Bookmark and Share
Facebook
Twitter
LinkedIn

NASHVILLE CONVENTION

NASHVILLE CONVENTION. When the Mexican War resulted in the acquisition of new territory in the Southwest, a sectional crisis developed between the minority South and an increasingly determined North. Realizing the importance of unity more than ever before, sixty-nine southern congressmen, representing every slave state except Delaware, launched the southern movement for unity on December 22, 1848. A few months later a bipartisan convention met at Jackson, Mississippi, and issued the call for a southern convention to meet at Nashville in June 1850 "to devise and adopt some mode of resistance to northern aggression." Senator John C. Calhoun of South Carolina played a major role in these activities. At first southerners in general responded favorably, but events in Washington pointing toward compromise lessened support for the convention around March 1, 1850. During the entire period Democrats supported the convention proposal more than Whigs.

In Texas both senators, Sam Houston, a devoted Unionist, and Thomas J. Rusk, as well as a large majority of the state's newspapers, opposed the convention. Nevertheless, the southern rights movement had strong support in the state. The Texas legislature passed a joint resolution recommending that the people choose representatives to the convention on the same day they would select a permanent state capital. Legislative members and interested citizens of the two congressional districts met and nominated four delegates for each district. According to the press, very few votes were cast for the nominees because the people distrusted the plan, if not the purpose. J. Pinckney Henderson, the most prominent person chosen, was the sole Texas delegate to attend the convention. Like most Texans, he was concerned about the boundary dispute with New Mexico.

A total of 175 delegates from nine southern states met at the McKendree Methodist Church from June 3 to 12, 1850. The delegates, whose views ranged from extreme radicalism to Unionism, set forth a platform based on the extension of the 36°30' line and adopted a series of twenty-eight resolutions and a more radical address directed to the people of the slaveholding states, exclusive of Delaware. In this address Robert Barnwell Rhett of South Carolina argued the unacceptability of the compromise being debated in Congress. The Texas boundary bill would transfer from the South to the North territory sufficient for two states. The convention's adjournment was conditional. Should Congress fail to meet their demands, the delegates were to reassemble at Nashville.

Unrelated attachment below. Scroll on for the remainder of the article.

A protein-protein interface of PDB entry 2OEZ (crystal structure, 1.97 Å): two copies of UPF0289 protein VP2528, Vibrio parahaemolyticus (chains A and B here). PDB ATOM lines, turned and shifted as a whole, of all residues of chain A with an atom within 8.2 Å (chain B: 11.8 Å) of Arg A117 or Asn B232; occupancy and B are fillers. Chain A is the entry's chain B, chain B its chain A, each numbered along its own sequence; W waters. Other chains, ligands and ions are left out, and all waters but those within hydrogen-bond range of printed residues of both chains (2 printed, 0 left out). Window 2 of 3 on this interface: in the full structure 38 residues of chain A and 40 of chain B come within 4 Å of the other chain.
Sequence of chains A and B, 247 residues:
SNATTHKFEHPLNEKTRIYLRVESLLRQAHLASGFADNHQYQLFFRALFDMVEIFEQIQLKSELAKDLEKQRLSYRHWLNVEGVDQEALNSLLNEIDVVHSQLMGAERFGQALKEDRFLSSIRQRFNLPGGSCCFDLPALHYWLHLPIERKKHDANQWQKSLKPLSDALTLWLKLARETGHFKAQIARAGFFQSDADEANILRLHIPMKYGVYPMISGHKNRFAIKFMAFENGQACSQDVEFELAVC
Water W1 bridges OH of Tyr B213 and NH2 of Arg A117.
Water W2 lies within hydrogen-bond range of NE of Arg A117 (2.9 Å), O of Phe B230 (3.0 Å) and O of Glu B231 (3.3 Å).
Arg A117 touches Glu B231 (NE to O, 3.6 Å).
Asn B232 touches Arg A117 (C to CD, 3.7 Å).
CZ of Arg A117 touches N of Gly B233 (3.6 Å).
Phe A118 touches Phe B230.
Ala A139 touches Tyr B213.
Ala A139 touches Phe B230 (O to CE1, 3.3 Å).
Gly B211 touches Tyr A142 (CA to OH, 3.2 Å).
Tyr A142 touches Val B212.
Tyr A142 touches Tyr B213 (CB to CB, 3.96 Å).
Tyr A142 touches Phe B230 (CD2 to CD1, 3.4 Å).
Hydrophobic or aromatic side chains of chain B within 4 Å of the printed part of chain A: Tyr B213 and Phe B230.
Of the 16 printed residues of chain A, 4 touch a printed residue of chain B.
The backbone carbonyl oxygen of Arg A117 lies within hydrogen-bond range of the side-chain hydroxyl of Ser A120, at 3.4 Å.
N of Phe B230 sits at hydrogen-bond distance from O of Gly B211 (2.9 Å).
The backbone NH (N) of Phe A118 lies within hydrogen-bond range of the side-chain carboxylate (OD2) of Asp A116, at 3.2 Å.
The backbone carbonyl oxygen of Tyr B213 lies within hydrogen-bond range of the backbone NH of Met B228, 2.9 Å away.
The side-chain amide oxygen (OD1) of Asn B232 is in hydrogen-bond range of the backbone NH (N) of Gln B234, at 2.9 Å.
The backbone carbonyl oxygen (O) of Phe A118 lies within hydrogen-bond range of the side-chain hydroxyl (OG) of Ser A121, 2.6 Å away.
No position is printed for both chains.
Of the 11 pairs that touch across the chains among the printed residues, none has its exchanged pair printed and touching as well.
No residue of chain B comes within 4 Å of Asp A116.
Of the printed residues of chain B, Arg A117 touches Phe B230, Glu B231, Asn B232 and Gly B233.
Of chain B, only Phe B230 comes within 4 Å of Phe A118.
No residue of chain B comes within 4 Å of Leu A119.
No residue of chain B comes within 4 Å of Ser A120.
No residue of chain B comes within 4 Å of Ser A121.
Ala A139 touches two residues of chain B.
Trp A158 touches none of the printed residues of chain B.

The passage of the compromise measures took away much of the momentum generated by the first session of the Nashville Convention. When Congress passed the bill giving Texas $10 million and New Mexico most of the disputed land, all the Texas congressmen voted for it. A majority of Texans accepted the new law, and the legislature approved an act of acceptance on November 25, 1850. Therefore, it is not surprising that Texas was not represented at the second session of the Nashville Convention, which included fifty-nine delegates from seven southern states, who met from November 11 to 18, 1850. Though the delegates rejected South Carolina's resolution advocating united secession, they approved measures affirming the right of secession, denounced the compromise, and recommended a southern congress. The convention paved the way for the southern Confederacy.

See also BOUNDARIES, COMPROMISE OF 1850, SECESSION.

BIBLIOGRAPHY: 

Randolph B. Campbell, "Texas and the Nashville Convention of 1850," Southwestern Historical Quarterly 76 (July 1972). Thelma Jennings, The Nashville Convention (Memphis State University Press, 1980).

Thelma Jennings

Citation

The following, adapted from the Chicago Manual of Style, 15th edition, is the preferred citation for this article.

Thelma Jennings, "NASHVILLE CONVENTION," Handbook of Texas Online (http://www.tshaonline.org/handbook/online/articles/vbn02), accessed July 10, 2014. Uploaded on June 15, 2010. Published by the Texas State Historical Association.